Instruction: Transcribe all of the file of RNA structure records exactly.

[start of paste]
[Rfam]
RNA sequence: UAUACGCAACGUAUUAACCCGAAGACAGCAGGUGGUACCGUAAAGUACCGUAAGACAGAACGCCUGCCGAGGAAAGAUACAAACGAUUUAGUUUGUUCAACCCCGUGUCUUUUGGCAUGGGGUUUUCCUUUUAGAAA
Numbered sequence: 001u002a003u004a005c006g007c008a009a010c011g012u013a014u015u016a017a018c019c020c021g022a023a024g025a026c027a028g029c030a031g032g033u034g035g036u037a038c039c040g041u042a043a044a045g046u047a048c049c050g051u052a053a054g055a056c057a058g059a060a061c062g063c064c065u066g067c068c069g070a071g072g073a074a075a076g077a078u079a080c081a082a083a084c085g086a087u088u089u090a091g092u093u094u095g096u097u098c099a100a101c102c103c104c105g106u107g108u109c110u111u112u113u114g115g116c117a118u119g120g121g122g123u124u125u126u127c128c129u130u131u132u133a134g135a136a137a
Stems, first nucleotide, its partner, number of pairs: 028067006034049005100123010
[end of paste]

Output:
[Rfam]
RNA sequence: UAUACGCAACGUAUUAACCCGAAGACAGCAGGUGGUACCGUAAAGUACCGUAAGACAGAACGCCUGCCGAGGAAAGAUACAAACGAUUUAGUUUGUUCAACCCCGUGUCUUUUGGCAUGGGGUUUUCCUUUUAGAAA
Numbered sequence: 001u002a003u004a005c006g007c008a009a010c011g012u013a014u015u016a017a018c019c020c021g022a023a024g025a026c027a028g029c030a031g032g033u034g035g036u037a038c039c040g041u042a043a044a045g046u047a048c049c050g051u052a053a054g055a056c057a058g059a060a061c062g063c064c065u066g067c068c069g070a071g072g073a074a075a076g077a078u079a080c081a082a083a084c085g086a087u088u089u090a091g092u093u094u095g096u097u098c099a100a101c102c103c104c105g106u107g108u109c110u111u112u113u114g115g116c117a118u119g120g121g122g123u124u125u126u127c128c129u130u131u132u133a134g135a136a137a
Stems, first nucleotide, its partner, number of pairs: 028067006034049005100123010